Can a CPAP Machine Improve Your Sex Life?

For those who are not familiar with it, CPAP (continuous positive air pressure) is a mask-and-tube device that few might call “sexy.” Worn during sleep, it sends a steady flow of air through the mask into breathing passages to keep airways open and restore depleted oxygen levels. It’s the most common and effective treatment for obstructive sleep apnea (OSA), which occurs when tissue in the back of the throat collapses during sleep, blocking air, disrupting sleep and boosting the risk of health problems such as heart disease and stroke.  It is diagnosed via sleep studies and is increasingly common among us Suddenly Solos.

Well, a team of doctors from the Sleep Disorders Center of the Walter Reed National Military Medical Center has found that erectile dysfunction is common in younger men with sleep apnea, but that E.D. – and libido – improves in men who use the CPAP.

Over the past few years, medical science has repeatedly shown that how a man’s penis is working can reflect how the rest of his body is working. E.D. can be an early sign of diabetes, cardiovascular disease, high blood pressure and poor fitness, among other ailments.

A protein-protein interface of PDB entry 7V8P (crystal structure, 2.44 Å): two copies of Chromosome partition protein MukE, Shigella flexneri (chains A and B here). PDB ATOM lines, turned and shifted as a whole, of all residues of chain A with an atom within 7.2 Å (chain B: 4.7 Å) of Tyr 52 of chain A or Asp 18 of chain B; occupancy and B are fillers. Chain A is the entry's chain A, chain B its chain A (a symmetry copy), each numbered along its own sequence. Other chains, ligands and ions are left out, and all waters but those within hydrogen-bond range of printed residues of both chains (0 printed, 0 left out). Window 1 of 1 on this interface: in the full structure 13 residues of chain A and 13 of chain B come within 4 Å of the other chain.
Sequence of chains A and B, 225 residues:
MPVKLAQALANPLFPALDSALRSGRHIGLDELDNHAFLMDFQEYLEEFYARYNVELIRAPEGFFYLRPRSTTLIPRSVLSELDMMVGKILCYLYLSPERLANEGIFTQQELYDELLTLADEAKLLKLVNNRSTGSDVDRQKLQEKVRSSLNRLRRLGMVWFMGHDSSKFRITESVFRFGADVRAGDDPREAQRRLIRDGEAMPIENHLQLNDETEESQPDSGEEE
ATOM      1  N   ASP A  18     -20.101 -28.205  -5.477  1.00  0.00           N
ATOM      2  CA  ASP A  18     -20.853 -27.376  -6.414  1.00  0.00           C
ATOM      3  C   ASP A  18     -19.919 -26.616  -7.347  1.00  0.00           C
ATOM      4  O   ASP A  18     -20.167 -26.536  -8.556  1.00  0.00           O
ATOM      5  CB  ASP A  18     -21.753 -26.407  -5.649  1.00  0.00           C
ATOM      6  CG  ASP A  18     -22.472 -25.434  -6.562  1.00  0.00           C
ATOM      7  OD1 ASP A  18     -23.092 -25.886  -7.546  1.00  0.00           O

So when army captain Dr. Joseph Dombrowsky looked at a small handful of studies that had linked apnea to E.D., he realized that he had access to a pool of possible test subjects – military beneficiaries newly diagnosed with the sleep disorder – that he could use to explore the link.

Dombrowsky and his colleagues recruited 92 men with an average age of nearly 46 who had both a new diagnosis of obstructive sleep apnea, or OSA, and who were starting therapy with CPAP machines.

More than half of patients with mild E.D., or some 54 percent, noticed an improvement after CPAP use. Nearly 29 percent of those with moderate E.D. improved, and more than 27 percent of those with severe E.D. saw a boost. Sexual desire also tended to improve, Dombrowsky found.

Drugs like Viagra have been shown to work more powerfully to improve E.D. than CPAP therapy, but Dombrowsky speculates that by starting CPAP before the condition gets worse, some men might be able to skip the pills.

While stressing that he was speaking for himself, not for his research team, the army, or the U.S. government, Dombrowsky said he believes that CPAP therapy might be a good early therapy for E.D., particularly in younger men.

 

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